short axial axis, and 0.9990 for the product of all three 3D axes.

3D assessment performs a lot better than asses sing the lymph

nodes in the axial plane. But if a 3D model was available the

volume could be assessed directly and the axes wouldn’t be

needed to estimate the volume. However, if a 3D model is

not available—as it is not in today’s clinical practice—the

node can only be assessed in the axial plane. The presented

linear correlation coefﬁcients indicate that the product of the

long axial axis and the squared short axial axis is a better

predictor the just the short axial axis. This is contrary to

RECIST 1.1, which requires assessment of the short axis only.

DISCUSSION

Although this study has conﬁrmed that measuring the short

axes is less sensitive to the spatial orientation of the node

than measuring the long axis (as suggested by RECIST 1.1),

it indicates that measuring the short axis in the axial plane

by itself as a prognostic factor for the size of a lymph node is

worse than also incorporating the long axis. However, a really

good estimation of the size can only be achieved by measuring

the axes in the 3D space or measuring the volume.

Even though 3D assessment of lymph nodes has many advan-

tages, manually delineating the lymph node in each CT slice is

not feasible in clinical routine because of the long time it takes

for the creation of the 3D model. The application of accurate

and robust automated segmentation algorithms, as reported

elsewhere (8), could compensate for that, thus signiﬁcantly

improving the assessment of lymph node size while decreasing

evaluation time, thereby increasing the signiﬁcance of disease

progression monitoring in cancer.

FUTURE WORK

Future work includes the automated 3D model creation using

a variation of the previously mentioned segmentation algorithm

and applying it to the datasets used in this study. Moreover, the

signiﬁcance of this study needs to be increased by applying it to

a larger dataset.

ACKNOWLEDGM ENTS

The authors like to thank Inmaculada Rodriguez Jimenez and

Francisco Javier Garcia Prado from the Radio-Diagnosis

Department, Centro Oncologico MD Anderson International

Spain for selecting the lymph nodes and assessing their proper-

ties, respectively, as well as Giuseppe Gafa and Ilaria Stellati from

the Department of Clinical Sciences, Section of Radiology,

Parma Hospital for assessing the lymph nodes’ properties.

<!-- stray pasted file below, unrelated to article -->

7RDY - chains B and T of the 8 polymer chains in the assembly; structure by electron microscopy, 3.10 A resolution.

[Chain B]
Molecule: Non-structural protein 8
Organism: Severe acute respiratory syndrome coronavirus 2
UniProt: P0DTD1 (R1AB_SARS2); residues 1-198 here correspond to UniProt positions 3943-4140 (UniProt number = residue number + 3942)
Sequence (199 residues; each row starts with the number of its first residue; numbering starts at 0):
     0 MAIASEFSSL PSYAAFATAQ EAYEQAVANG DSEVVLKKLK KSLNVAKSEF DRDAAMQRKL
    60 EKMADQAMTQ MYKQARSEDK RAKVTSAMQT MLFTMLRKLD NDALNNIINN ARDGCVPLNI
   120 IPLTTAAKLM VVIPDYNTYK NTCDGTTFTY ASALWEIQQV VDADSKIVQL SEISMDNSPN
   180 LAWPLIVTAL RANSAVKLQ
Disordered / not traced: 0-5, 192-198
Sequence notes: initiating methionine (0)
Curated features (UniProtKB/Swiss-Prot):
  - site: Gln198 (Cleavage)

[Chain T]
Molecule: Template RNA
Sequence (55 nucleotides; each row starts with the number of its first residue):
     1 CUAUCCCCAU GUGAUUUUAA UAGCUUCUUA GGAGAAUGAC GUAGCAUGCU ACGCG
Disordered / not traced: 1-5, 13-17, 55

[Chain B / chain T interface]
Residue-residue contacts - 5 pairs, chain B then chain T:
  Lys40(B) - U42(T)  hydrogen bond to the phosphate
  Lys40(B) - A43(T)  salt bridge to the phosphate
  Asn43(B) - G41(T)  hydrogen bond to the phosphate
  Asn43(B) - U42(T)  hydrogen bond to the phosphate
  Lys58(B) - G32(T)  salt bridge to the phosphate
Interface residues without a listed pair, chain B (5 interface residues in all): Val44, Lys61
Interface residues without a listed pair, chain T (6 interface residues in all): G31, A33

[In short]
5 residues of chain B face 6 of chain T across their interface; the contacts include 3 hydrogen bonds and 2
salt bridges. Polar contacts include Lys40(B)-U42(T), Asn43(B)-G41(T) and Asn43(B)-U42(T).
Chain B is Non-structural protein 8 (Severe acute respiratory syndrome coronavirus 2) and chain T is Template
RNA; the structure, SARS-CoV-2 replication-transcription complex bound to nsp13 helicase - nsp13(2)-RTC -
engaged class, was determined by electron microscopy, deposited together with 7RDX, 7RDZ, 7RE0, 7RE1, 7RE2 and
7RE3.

REFERENCES

1. Civantos FJ, Zitsch RP, Schuller DE, et al. Sentinel lymph node biopsy

accurately stages the regional lymph nodes for t1-t2 oral squamous cell

carcinomas: results of a prospective multi-institutional trial. J Clin Oncol

2010; 28:1395–1400.

2. Prasad SR, Jhaveri KS, Saini S, et al. CT tumor measurement for therapeutic

response assessment: comparison of unidimensional, bidimensional, and

volumetric techniques initial observations. Radiology 2002; 225:416–419.

3. Heussel CP, Meier S, Wittelsberger S, et al. Follow-up CT meas urement of

liver malignoma according to RECIST and WHO vs. volumetry. Rofo 2007;

179:958–964.

4. Therasse P, Arbuck SG, Eisenhaue r EA, et al. New guidelines to evaluate the

response to treatment in solid tumors. European Organization for Research

and Treatment of Cancer, National Cancer Institute of the United States,

National Cancer Institute of Canada. J Natl Cancer Inst 2000; 92:205–216.

TABLE 1. Inter-observer Variability

Absolute Relative

Standard

Deviation

Standard

Deviation (%)

Measured long axial axis 1.03 mm 9.01

Measured short axial axis 1.02 mm 11.45

Computed long axial axis 1.07 mm 8.00

Computed short axial axis 0.89 mm 8.37

Computed long three-

dimensional axis

1.74 mm 9.80

Computed short three-

dimensional axis

0.81 mm 8.83

Computed volume 0.17 mL 15.94

Figure 3. Axes vs. volume.

Academic Radiology, Vol -,No-, - 2011 3D ASSESSMENT OF LYMPH NODES VS. RECIST 1.1

3

5. Eisenhauer EA, Therasse P, Bogaerts J, et al. New Response Evaluation

Criteria In Solid Tumours: revised RECIST guideline (version 1.1). Eur J

Cancer 2009; 45:228–247.

6. Schwartz LH, Bogaerts J, Ford R, et al. Evaluation of lymph nodes with

RECIST 1.1. Eur J Cancer 2009; 45:261–267.

7. Toussaint G. Solving geometric problems with the rotating calipers. In:

Protonotarios EN, ed. MELECON 1983. NY: IEEE, 1983; A10.02/1-4.

8. Dornheim L, Dornheim J, Rossling I, et al. Model-based segmenta-

tion of pathological lymph nodes in CT data. SPIE 2010; 7623.

76234V.

STEGER ET AL Academic Radiology, Vol -,No-, - 2011

4

- CitationsCitations9
- ReferencesReferences14

- "Lymph node involvement determines cancer staging. Nodal stage also affects the patient survival rate and the time interval to development of distant metastasis (4, 7, 22, 23). Therefore, an evaluation of the lymph node stage is important to precisely assess the cancer burden and to correlate the tumor burden with the tumor stage. "